It's important for diabetes to be diagnosed early so treatment can be started as soon as possible.

If you experience the symptoms of diabetes, visit your GP as soon as possible. They'll ask about your symptoms and may request blood and urine tests.

Your urine sample will be tested for glucose. Urine doesn't normally contain glucose, but glucose canpass fromthe kidneys into your urine if you have diabetes.

If your urine contains glucose, a specialised blood tests known as glycated haemoglobin (HbA1c) can be used to determine whether you have diabetes.

Glycated haemoglobin (HbA1c) test

The glycated haemoglobin (HbA1c) test can be used to diagnose diabetes. It can also be used to show how well diabetes is being controlled.

The HbA1c test gives your average blood glucose level over the previous two to three months. The results can indicate whether the measures you're taking to control your diabetes are working, by meeting agreed personal targets.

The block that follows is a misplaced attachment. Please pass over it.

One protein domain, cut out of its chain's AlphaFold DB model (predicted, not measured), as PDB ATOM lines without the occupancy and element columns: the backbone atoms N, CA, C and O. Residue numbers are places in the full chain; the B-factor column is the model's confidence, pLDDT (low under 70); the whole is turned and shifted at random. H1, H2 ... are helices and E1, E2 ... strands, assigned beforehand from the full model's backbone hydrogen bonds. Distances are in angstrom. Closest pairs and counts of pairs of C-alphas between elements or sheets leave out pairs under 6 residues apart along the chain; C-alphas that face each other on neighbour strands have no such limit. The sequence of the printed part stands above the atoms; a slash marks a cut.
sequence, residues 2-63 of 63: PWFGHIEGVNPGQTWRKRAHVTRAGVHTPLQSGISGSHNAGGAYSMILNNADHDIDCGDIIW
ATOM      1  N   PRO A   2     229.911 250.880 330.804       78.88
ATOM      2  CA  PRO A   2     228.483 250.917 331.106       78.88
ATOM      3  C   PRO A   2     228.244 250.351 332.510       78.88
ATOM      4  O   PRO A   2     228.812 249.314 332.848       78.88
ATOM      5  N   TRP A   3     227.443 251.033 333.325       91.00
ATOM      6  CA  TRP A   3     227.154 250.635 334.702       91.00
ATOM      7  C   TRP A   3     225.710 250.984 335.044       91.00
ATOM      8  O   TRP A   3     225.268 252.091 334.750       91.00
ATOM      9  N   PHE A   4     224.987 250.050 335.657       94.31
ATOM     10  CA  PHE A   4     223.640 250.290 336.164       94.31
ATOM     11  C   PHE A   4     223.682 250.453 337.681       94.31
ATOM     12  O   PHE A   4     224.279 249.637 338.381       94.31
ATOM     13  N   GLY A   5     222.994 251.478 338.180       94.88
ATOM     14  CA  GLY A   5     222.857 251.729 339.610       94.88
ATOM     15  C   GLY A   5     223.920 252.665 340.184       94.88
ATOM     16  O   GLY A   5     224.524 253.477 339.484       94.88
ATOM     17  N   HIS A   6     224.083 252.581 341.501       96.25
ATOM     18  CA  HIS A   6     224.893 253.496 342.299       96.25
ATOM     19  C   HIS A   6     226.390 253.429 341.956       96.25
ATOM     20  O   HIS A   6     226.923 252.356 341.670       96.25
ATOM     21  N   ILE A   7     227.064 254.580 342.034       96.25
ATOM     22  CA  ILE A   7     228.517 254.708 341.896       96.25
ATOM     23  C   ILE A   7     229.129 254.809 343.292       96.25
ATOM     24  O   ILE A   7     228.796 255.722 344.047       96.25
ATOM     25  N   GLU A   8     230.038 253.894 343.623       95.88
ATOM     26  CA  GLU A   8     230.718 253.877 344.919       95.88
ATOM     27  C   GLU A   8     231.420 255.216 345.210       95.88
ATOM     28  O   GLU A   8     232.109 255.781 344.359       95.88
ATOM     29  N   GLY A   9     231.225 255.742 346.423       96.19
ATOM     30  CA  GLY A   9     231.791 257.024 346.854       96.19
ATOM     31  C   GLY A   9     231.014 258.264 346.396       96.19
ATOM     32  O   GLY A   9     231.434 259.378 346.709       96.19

If you've been diagnosed with diabetes, it's recommended that you have your HbA1c measured at least twice a year. However, you may need to have your HbA1c measured more frequently if:

  • you've recently been diagnosed with diabetes
  • your blood glucose remains too high
  • your treatment plan has been changed

The HbA1c test can be carried out at any time of day and doesn't require any special preparation, such as fasting. However, it's less reliable in certain situations, such as during pregnancy.

The advantages associated with the HbA1c test make it the preferred method of assessing how well blood glucose levels are being controlled in a person with diabetes.

HbA1c is also increasingly being used as a diagnostic test for type 2 diabetes, and as a screening test for people at high risk of diabetes.

Type 1 diabetes in children

The majority of children who develop diabetes will have type 1 diabetes.

You'll need to manage your child's condition as part of your daily life, but you'll be introduced to a specialist diabetes care team who can help you to come to terms with any challenges.

Content supplied by the NHS Website

Medically Reviewed by a doctor on 9 Sep 2016